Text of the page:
Re: [isabelle] Proof by analogy and proof stability in Isabelle



What is the correct invocation to produce such a proof object?

-----Original Message-----
From: cl-isabelle-users-bounces at lists.cam.ac.uk [mailto:cl-isabelle-users-bounces at lists.cam.ac.uk] On Behalf Of Makarius
Sent: Friday, April 30, 2010 1:01 PM
To: isabelle-users at cl.cam.ac.uk
Subject: Re: [isabelle] Proof by analogy and proof stability in Isabelle

On Fri, 30 Apr 2010, Dave Thayer wrote:

> I think an important aspect of this topic is the issue of legal 
> liability. If you use a theorem prover to prove a theorem, that is used 
> to create a query into a medical ontology, which is then used in the 
> diagnostic train for determining a patients treatment protocol you 
> better be able to stand up in court and defend it.  I would not want to 
> tell a judge: "at this step we invoke the magic word 'auto' which does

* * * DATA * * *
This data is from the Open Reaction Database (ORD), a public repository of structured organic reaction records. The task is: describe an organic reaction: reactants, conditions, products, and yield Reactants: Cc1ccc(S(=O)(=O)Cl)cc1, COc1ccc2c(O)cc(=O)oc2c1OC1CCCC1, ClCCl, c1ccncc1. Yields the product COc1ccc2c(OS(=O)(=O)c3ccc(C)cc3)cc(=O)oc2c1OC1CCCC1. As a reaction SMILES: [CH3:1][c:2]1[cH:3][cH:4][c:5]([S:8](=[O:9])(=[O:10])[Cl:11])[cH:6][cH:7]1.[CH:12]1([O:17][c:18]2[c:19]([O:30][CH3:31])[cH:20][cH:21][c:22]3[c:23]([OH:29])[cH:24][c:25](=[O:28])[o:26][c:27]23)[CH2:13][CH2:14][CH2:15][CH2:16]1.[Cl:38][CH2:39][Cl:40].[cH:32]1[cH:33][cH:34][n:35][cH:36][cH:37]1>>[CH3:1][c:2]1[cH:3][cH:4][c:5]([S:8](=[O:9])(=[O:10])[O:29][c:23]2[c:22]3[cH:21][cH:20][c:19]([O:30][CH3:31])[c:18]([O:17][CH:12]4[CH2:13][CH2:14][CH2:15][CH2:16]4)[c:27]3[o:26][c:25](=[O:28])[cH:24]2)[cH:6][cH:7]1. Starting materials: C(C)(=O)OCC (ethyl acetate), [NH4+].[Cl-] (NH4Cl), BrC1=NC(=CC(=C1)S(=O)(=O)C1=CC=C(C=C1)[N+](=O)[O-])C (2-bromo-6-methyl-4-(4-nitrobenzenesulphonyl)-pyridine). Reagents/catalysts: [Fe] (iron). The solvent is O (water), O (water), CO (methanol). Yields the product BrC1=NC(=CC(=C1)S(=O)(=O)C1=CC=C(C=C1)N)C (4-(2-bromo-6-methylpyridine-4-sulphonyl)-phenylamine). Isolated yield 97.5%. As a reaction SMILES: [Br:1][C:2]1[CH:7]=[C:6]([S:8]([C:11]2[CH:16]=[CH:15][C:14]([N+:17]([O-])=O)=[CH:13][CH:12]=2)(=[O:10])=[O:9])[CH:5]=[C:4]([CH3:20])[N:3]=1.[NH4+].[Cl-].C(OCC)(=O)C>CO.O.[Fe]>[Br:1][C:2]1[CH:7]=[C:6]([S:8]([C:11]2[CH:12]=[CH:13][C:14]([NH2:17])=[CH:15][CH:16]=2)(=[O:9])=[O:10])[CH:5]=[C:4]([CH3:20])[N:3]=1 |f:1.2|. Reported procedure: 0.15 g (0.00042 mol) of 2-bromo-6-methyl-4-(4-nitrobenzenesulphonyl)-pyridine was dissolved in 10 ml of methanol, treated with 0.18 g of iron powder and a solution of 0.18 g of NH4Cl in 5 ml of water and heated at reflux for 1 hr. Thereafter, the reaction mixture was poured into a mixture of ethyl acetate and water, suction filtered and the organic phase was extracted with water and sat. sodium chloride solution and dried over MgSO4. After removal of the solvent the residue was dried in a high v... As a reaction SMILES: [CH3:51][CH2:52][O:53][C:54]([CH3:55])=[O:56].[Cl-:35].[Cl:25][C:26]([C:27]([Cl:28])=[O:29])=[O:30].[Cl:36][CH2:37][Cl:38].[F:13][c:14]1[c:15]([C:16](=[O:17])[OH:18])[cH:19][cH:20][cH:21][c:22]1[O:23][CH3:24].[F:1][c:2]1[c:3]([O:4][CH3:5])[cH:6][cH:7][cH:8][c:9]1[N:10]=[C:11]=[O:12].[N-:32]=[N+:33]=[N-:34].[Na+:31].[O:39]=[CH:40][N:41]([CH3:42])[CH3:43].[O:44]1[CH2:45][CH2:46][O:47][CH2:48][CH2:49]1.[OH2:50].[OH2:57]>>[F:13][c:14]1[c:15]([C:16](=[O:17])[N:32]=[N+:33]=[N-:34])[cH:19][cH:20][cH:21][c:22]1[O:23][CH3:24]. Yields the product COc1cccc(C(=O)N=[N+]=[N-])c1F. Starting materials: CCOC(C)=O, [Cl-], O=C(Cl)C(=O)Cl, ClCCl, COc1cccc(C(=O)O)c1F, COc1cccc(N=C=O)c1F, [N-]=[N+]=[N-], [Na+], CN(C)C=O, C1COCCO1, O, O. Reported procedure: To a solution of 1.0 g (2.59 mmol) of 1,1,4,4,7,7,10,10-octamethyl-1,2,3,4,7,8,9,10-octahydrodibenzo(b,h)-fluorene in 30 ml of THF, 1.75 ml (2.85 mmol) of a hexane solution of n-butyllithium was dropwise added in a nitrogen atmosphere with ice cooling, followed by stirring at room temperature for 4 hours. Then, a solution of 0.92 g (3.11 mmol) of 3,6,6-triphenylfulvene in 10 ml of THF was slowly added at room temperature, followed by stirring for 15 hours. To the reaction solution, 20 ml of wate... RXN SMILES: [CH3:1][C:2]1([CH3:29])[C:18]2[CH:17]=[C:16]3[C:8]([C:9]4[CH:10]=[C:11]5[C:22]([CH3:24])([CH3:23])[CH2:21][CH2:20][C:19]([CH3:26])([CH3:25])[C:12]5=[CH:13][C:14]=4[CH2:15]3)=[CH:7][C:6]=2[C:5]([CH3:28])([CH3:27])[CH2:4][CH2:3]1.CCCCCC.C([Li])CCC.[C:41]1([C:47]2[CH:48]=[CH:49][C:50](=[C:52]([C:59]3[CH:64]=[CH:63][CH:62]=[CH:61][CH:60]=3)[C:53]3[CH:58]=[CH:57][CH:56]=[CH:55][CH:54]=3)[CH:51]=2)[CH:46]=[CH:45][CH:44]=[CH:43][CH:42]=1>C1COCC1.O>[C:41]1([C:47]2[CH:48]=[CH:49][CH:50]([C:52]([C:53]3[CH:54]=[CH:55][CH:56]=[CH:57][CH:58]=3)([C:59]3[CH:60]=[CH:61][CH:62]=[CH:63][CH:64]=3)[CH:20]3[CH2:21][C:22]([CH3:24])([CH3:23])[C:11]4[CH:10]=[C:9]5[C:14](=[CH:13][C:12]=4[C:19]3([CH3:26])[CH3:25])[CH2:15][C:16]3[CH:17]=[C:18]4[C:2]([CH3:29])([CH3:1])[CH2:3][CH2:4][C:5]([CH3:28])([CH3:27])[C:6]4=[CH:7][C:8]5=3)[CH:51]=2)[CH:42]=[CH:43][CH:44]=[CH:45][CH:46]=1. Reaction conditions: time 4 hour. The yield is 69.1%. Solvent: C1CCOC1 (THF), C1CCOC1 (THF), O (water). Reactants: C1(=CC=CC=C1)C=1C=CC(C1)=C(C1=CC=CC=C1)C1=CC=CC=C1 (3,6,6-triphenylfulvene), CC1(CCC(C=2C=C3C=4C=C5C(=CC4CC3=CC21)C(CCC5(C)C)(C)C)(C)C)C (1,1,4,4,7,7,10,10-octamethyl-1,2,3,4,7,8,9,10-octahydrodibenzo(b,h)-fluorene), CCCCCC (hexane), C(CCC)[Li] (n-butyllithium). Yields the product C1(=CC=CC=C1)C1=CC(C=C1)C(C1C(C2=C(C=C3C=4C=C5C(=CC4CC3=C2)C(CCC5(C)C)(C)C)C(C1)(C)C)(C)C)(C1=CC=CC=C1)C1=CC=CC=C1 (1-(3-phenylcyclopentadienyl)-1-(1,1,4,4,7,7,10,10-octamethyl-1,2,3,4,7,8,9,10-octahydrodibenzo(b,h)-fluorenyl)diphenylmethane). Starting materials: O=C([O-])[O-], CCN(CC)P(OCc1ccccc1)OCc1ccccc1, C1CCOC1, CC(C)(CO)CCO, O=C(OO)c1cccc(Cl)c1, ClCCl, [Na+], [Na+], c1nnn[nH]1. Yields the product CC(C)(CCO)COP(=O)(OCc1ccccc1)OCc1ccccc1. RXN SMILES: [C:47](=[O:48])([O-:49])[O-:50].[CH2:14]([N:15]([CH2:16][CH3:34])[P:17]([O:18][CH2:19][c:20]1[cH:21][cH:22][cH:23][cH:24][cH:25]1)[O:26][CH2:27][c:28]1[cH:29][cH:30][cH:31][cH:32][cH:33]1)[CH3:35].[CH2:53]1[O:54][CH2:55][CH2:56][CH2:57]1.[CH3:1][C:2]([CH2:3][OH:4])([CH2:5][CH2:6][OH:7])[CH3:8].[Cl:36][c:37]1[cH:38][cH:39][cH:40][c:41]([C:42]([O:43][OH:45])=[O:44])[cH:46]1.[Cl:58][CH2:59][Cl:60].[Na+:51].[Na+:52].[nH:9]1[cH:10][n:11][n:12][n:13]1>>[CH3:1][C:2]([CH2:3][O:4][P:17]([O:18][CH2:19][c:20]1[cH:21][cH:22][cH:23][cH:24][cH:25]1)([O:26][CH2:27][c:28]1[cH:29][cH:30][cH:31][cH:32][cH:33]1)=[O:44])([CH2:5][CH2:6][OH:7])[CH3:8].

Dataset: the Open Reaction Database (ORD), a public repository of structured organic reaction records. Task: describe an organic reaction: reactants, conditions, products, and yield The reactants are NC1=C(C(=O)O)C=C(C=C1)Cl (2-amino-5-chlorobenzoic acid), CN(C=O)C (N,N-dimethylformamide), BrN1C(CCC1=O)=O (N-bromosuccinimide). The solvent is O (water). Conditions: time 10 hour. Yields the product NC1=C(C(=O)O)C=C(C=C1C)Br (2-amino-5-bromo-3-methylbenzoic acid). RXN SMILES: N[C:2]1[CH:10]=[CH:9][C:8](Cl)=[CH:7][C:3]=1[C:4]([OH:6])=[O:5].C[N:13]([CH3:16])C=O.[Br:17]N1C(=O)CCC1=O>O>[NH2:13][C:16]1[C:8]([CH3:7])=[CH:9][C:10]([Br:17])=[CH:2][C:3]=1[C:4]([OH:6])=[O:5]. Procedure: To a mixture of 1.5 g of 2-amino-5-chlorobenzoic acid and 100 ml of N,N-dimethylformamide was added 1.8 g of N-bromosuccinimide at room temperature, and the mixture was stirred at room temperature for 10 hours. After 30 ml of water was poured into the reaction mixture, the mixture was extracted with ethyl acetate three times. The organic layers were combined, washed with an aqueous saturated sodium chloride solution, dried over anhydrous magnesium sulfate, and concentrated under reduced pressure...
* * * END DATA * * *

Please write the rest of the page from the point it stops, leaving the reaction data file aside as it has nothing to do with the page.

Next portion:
> 'something unknown' and then we went on from there'.

While Isabelle is a very complex system, internally everything is reduced 
to basic principles, and run through an LCF-style inference kernel.  The 
kernel can also produce explicit proof objects as a backup, although this 
degrades performance greatly.  Even without proof terms, the type-safety 
of Standard ML gives certain static guarantees (in contrast to OCaml, or 
other much less rigid languages).

This does not mean that the system only produces ethernally true results 
-- there are other influences beyond a certain architecture and properties 
of the implementation languages.

Nonetheless, I would characterize our tradition of theorem proving as 
"fundamentalist" in the sense that everything is based on proper 
definitions and proofs.


 	Makarius







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